Finally, your argument about Massachusetts and gay marriage is a red herring, because the right to marry didn’t come in bits and parts there, at least not in the same way we’re talking about divvying up who gets rights under ENDA. The court decisions, and the legislation that later seconded them, decreed that it was unconstitutional to deny the right to marriage to any two consenting adults. In those two cases, the justices ruled that the state "failed to identify any constitutionally adequate reason" to deny same-sex couples the right to marry, and later that only full marriage rights would conform to the state’s constitution. The state legislature, backed by those rulings as well as strong lobbying from the state’s LGBT and allied community, was forced to agree that while they might not all like couples that stray from their conception of what’s normal, it was unconstitutional to deny them rights because of that. The marriage question didn’t have the potential for division in the same way we’ve allowed ENDA to be carved up. However, at the heart of the two issues rests the same fact, which the state of Massachusetts has come to realize: It is unjust to deny people rights based on the idea that other people don’t like them.
Though you attempt to boil my argument down to the idea that progressives should oppose ENDA without transgender protections, I never actually argue that. Whatever form of the bill comes through, I and many others will begrudgingly stand behind it, because we do have to take whatever progress we can get. But right now, we still have an opportunity to make the Senate ENDA bill something truly progressive.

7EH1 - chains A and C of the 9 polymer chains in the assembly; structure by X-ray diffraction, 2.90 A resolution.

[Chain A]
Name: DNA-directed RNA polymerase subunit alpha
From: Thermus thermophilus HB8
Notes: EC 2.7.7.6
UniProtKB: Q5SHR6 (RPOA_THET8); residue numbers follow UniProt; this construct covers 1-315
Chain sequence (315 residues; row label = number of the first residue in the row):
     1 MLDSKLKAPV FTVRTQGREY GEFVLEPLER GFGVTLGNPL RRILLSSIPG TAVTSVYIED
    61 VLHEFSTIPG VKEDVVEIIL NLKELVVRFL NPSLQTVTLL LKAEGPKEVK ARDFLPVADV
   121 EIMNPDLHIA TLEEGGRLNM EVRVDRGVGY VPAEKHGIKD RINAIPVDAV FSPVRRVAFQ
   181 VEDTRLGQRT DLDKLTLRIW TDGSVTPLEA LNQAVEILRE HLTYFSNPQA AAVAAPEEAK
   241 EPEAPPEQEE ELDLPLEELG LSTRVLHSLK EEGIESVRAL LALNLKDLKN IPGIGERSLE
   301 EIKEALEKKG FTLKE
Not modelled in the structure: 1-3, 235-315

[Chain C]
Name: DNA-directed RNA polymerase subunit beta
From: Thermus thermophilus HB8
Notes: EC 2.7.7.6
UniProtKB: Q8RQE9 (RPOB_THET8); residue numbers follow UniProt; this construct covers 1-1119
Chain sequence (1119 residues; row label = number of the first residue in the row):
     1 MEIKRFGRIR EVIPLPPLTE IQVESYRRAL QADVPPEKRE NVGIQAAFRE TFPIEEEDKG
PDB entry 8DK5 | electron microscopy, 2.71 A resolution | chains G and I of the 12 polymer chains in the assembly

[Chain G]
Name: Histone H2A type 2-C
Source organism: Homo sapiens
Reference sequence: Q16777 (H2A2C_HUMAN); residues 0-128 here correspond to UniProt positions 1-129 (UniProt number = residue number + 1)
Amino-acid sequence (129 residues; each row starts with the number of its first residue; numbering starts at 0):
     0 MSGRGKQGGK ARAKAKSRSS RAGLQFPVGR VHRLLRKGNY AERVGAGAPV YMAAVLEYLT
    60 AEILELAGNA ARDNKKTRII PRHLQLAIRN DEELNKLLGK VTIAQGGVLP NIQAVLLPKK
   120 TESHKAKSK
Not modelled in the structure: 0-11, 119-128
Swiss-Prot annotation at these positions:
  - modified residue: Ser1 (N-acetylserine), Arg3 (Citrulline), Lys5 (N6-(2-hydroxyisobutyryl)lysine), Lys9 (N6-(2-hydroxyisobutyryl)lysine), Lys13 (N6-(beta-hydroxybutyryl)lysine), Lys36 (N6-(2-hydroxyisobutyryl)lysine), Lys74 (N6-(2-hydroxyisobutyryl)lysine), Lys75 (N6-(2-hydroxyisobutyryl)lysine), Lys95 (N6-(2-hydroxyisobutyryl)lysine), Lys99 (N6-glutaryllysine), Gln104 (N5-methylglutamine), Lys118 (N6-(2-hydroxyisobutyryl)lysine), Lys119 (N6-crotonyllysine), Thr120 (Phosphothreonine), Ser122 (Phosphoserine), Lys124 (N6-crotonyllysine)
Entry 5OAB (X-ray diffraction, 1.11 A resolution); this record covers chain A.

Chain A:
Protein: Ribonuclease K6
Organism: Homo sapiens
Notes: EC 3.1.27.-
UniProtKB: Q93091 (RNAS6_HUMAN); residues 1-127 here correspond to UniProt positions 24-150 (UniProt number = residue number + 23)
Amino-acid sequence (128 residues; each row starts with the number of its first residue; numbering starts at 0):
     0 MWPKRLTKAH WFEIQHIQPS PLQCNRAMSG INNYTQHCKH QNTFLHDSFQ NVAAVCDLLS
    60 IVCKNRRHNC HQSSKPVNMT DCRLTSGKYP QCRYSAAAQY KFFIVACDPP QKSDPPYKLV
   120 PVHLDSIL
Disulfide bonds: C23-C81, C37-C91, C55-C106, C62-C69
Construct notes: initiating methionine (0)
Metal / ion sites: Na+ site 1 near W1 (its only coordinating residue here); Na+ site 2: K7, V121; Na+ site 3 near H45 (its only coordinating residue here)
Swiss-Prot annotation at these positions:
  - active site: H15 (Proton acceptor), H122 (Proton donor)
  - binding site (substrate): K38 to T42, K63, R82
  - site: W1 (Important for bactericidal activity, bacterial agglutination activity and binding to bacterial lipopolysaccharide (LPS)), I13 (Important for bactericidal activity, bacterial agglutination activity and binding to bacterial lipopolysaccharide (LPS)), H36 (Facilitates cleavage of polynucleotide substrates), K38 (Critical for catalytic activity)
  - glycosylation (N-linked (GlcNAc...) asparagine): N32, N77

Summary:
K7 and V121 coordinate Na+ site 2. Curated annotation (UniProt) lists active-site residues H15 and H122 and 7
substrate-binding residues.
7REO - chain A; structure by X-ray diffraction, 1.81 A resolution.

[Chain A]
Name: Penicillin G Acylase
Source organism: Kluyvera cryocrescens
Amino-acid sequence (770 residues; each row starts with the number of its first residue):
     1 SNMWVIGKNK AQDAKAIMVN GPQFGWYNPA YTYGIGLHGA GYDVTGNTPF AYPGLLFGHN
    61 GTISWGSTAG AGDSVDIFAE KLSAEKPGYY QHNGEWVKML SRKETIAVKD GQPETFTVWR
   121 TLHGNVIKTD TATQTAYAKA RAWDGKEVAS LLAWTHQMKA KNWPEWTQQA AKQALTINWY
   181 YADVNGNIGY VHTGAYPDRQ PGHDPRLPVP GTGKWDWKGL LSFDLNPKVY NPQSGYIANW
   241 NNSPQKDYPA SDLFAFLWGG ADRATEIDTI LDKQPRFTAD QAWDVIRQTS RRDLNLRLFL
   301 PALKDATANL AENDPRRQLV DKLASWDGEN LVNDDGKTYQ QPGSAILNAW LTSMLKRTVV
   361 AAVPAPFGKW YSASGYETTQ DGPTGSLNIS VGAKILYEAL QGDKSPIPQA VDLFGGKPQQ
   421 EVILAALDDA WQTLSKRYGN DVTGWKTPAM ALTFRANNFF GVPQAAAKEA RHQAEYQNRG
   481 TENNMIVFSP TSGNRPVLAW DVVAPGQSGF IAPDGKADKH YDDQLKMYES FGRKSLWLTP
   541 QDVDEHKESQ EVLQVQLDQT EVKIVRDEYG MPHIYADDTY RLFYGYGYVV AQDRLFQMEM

It’s worthwhile to point out, once again, that we agree more than we disagree. Both of us would rather see a trans-inclusive ENDA pass through both chambers of Congress and signed into law by the president. I have to take issue, though, with one assumption you’ve made in your argument above: that I am "content to settle" with incremental steps toward equality for LGBT Americans.
Content? Hardly. I am a second-class citizen in my own country. A good portion of Americans still think I am a sick, immoral sexual predator because I hope to one day marry a member of my own sex and raise a family. Those same Americans wish to enshrine their worldview in the Constitution, the one document that should guarantee my right to exist how I please. For me, the 2004 presidential campaign was a formative event—one that has firmly rooted within me a sense of bitterness and anger on the one hand, and determination and focus on the other. During the run-up to that election, I, as someone who constantly consumes media in every form, was bombarded daily with statistics passing judgment on me and my life. When I would read in the New York Times, for example, that 55 percent of Americans thought it was a-okay to discriminate against me, I took it personally. And when the election was finally over, and 11 states had approved anti-gay ballot initiatives, I, like many other Americans, questioned my dedication to a country in which I no longer felt welcome.